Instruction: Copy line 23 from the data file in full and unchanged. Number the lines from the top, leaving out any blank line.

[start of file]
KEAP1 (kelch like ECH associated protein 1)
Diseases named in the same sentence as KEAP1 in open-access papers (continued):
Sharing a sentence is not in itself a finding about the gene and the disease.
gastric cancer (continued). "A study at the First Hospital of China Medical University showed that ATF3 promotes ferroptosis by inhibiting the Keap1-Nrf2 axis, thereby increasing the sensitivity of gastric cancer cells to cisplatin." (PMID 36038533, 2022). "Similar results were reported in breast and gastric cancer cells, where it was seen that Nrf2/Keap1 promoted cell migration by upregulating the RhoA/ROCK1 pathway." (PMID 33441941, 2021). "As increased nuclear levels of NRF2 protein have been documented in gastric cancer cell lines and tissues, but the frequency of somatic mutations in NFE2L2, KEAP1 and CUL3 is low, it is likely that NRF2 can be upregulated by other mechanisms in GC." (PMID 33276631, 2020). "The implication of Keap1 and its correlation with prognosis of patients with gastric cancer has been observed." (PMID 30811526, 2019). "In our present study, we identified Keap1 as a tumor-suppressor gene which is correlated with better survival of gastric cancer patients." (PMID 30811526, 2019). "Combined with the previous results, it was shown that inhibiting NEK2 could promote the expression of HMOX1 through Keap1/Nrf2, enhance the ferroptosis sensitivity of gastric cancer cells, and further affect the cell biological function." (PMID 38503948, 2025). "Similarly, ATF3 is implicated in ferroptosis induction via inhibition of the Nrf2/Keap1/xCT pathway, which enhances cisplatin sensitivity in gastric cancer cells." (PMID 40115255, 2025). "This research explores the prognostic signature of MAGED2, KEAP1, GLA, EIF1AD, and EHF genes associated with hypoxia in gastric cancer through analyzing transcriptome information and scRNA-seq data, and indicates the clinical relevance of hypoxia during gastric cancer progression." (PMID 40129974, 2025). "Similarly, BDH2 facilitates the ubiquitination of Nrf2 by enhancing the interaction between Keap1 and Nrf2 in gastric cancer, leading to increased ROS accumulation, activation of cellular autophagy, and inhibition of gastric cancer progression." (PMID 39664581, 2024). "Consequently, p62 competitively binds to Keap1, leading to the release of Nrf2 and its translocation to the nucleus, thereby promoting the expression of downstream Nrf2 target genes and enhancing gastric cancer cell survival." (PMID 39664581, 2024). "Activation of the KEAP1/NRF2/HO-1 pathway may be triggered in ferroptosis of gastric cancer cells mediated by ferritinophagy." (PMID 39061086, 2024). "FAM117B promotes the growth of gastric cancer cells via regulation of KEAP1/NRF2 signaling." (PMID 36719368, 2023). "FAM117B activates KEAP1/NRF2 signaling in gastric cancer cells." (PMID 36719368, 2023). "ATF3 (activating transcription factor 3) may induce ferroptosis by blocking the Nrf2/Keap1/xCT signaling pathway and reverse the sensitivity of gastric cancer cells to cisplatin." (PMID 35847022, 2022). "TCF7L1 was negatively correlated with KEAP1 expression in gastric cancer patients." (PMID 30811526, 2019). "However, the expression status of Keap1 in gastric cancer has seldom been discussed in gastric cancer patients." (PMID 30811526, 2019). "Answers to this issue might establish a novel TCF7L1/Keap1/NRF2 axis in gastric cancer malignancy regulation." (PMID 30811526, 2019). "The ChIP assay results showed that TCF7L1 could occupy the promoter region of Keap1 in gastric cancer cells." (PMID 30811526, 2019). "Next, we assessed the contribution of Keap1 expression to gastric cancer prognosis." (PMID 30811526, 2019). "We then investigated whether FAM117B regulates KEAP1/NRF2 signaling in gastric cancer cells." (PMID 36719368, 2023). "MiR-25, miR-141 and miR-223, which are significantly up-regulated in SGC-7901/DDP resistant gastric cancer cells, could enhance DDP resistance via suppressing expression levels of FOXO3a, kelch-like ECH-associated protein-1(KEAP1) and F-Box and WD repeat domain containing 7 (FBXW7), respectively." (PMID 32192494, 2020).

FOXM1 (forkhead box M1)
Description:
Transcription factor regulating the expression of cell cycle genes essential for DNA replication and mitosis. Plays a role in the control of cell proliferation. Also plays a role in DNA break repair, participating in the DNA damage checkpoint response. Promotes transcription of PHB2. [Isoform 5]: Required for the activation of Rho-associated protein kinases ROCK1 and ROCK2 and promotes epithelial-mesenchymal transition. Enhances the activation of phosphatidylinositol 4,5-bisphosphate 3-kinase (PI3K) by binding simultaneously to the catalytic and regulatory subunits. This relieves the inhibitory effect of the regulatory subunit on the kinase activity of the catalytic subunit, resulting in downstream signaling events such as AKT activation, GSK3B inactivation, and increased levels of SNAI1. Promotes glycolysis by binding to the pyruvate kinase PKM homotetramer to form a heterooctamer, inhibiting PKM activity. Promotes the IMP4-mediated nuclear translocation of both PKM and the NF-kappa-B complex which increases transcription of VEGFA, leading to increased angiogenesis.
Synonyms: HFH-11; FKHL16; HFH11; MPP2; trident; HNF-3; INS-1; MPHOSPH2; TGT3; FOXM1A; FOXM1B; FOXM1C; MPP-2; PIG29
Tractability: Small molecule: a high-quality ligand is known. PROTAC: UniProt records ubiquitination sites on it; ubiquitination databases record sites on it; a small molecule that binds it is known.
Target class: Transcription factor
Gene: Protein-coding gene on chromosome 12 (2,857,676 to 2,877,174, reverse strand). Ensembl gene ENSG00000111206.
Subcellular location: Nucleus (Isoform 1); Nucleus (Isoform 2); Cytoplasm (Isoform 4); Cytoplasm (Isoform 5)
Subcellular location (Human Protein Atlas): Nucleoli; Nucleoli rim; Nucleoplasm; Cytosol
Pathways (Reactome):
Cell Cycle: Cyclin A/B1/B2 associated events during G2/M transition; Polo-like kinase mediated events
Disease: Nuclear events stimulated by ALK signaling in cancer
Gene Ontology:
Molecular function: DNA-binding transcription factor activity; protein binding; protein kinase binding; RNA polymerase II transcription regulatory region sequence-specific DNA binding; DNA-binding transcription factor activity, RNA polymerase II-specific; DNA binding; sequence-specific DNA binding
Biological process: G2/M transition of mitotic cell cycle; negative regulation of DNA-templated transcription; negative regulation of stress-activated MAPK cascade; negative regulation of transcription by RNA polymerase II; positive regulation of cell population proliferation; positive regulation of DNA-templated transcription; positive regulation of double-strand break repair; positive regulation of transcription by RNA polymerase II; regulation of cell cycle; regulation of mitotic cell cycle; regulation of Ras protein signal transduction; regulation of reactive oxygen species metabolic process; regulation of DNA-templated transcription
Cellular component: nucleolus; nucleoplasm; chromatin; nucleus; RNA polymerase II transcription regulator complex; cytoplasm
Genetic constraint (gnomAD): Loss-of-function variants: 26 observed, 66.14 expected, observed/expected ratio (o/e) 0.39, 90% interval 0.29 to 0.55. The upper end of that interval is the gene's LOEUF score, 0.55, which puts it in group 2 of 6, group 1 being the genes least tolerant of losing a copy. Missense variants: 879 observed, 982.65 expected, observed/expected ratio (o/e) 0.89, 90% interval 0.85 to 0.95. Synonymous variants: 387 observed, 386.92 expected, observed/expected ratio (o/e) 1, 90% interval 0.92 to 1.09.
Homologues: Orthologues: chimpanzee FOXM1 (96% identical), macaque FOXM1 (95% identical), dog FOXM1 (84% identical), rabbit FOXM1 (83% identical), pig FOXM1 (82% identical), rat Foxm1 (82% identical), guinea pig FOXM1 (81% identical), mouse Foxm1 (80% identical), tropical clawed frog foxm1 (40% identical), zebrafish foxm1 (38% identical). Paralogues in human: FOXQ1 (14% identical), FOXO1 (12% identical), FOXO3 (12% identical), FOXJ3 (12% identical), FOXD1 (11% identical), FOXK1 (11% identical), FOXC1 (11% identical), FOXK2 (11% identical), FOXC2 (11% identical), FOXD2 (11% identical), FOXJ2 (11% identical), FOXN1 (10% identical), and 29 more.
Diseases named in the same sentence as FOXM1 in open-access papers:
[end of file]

Diseases named in the same sentence as FOXM1 in open-access papers: